Brighter Green Future
September 19, 2017
How to combine new power technologies with energy efficiency and decarbonisation of energy – that was the subject discussed by the Global Energy Prize laureates and members of the International Award Committee at the annual summit in Lyon. Experts unsurprisingly believe electric energy to be the centrepiece of the future more distributed system and to replace hydrocarbon fuel, with green generation becoming the main energy source. However, their visions of the timing of this quantum leap vary significantly. Besides, there is no consensus as to whether this transition should be supported by government subsidies, or the “new energy” has to make its way naturally, relying on market factors. Yuri Barsukov reporting.
The traditional Global Energy Prize Summit this time was held in Lyon, at the HQ of the Euronews TV channel – a futuristic-looking enormous green cube with a flaring glazed opening at the top. At first sight, the construction resembles a huge worm-eaten apple or a Jurassic Park decoration. However, this building is green only in its colour, not in energy supply. Nevertheless, as Kommersant found out, many other large buildings in Lyon have solar panels, and some of them are even heated by a biomass-based system.
Such ambivalence was typical for the expert discussion as well. The topic was presented in a rather abstract and commonplace way: how (or, to be more specific, how and where) the three “e”: energy, economy and ecology can be brought together to generate the future global energy system in 50–100 years. The key topic was worded in a more specific way in the opening speech of the head of the Global Energy Association Igor Lobovsky: “Is clean renewable energy our future or just a bubble?”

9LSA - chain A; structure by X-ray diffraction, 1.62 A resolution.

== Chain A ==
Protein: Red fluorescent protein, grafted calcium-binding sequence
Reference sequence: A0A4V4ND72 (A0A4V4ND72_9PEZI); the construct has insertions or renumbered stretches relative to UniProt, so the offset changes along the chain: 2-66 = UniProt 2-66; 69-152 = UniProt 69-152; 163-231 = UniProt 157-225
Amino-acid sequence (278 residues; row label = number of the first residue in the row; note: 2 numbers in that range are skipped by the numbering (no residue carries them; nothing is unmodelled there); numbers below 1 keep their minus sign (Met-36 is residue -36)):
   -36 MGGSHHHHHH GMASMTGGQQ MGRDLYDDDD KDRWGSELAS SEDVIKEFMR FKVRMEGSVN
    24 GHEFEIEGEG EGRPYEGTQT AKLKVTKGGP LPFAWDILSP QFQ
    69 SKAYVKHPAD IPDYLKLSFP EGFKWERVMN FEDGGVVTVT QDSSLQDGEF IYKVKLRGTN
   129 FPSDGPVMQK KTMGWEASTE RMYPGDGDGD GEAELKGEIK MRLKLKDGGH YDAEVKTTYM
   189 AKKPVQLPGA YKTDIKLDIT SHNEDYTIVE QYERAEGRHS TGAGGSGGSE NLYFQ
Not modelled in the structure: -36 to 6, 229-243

In simplistic terms, all experts agreed that renewable energy sources (RES) will be playing a critical and potentially a key role in the future energy balance. However, rather quickly there was manifested a difference as to what types of energy should supplement RES. Thus, CERN Director for Accelerators and Technology Frederik Bordry sees in this role large thermonuclear units. Former CEO of Enel Russia Dominique Fache doubted the cost efficiency of such units, noting that in the Western world the number of even well-equipped NPPs is reducing. Mr Fache also reminded that currently 80% of energy generation in India and 75% in China are provided by coal units. “At present, nobody knows what the energy balance will look like by 2050”, - he believes.
At the same time, at the macrolevel, such systems can be stable only in the presence of energy storage systems with sufficient capacity and reliability, which are not available yet. A number of experts stressed that such systems are getting cheaper and cheaper, so a breakthrough in this direction is right around the corner. Global Energy Prize laureate 2005 Klaus Riedle responded to this that such technology does not exist in practice, whereas many current forecasts of the RES share and role are based on the assumption that cheap and powerful energy batteries will be created. Here comes the threat of building an expensive and unreliable system. “Let us travel the path of emission reduction, but relying on existing technologies. This subject is too important to experiment with decisions that we will not be able to support”, — he stated.